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HG-229283-15

Virginia Polytechnic Institute and State University (Blacksburg, VA 24061-2000)
Thomas Ewing (Project Director: 09/23/2014 to present)

Tracking the Russian Flu in U.S. and German Medical and Popular Reports, 1889-1893

A collaborative research project to study the spread of the Russian influenza epidemic (1889-1893) through Europe and the United States by using large-scale computational methods on digitized collections of historical medical literature and newspapers. The German partner, Leibniz University, Hannover, is requesting 127,600€ from DFG.

This project examines US and German medical discussion and popular reporting during the Russian influenza epidemic, from its outbreak in late 1889 through the successive waves that lasted through 1893. A world-wide epidemic can be studied at every level from the microbial through the individual, communal, regional, national, and global. Digital humanities are especially suited for this kind of scalable analysis, as the close reading techniques familiar to humanities scholars are integrated with the large-scale interpretive methods of computer scientists and information scholars. The project will use historical materials to develop, apply, and evaluate new methods for computational epidemiology through applications such as word and term distribution analysis, fact extraction, sentiment analysis, network analysis and data visualization.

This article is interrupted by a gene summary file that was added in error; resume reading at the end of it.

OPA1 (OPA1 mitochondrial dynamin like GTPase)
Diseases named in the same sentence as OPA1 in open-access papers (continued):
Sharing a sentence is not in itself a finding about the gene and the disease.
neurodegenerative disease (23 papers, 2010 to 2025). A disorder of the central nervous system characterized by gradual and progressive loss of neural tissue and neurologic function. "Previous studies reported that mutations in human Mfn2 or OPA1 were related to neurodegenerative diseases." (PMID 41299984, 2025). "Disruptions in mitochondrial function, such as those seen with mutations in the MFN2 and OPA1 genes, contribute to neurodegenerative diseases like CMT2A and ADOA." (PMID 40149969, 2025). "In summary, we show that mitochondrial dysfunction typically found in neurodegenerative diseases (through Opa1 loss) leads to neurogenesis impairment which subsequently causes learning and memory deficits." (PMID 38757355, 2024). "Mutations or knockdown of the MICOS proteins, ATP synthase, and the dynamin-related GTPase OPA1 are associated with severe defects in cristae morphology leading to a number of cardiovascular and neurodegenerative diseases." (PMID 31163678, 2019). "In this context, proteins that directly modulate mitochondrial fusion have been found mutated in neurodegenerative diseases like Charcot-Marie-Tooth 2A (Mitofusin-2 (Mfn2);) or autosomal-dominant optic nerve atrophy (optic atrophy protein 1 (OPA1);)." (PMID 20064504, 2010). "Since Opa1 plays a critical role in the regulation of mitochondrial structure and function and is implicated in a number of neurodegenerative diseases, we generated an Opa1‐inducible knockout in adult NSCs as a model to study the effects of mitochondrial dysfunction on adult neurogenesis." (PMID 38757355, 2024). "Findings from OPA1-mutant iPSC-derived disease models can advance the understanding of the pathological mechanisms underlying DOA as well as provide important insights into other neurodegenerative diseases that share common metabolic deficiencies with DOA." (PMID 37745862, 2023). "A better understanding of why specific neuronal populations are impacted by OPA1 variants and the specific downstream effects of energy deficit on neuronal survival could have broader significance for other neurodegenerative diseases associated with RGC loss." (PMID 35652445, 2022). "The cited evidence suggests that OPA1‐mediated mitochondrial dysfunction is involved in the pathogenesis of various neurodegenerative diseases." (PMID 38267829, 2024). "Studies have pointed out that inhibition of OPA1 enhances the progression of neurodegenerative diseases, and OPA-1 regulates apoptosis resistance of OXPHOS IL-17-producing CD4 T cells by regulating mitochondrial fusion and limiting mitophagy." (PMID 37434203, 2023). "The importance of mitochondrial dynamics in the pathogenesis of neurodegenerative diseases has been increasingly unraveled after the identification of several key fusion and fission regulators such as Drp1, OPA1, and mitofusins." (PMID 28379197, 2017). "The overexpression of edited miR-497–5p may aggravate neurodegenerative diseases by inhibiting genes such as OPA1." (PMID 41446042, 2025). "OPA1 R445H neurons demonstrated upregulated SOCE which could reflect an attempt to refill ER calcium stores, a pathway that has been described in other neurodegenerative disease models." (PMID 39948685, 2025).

Project fields:
European History; History and Philosophy of Science, Technology, and Medicine; History of Science

Program:
NEH/DFG Bilateral Digital Humanities Program

Division:
Digital Humanities

Total amounts:
$175,000 (approved)
$175,000 (awarded)

Grant period:
7/1/2015 – 12/31/2018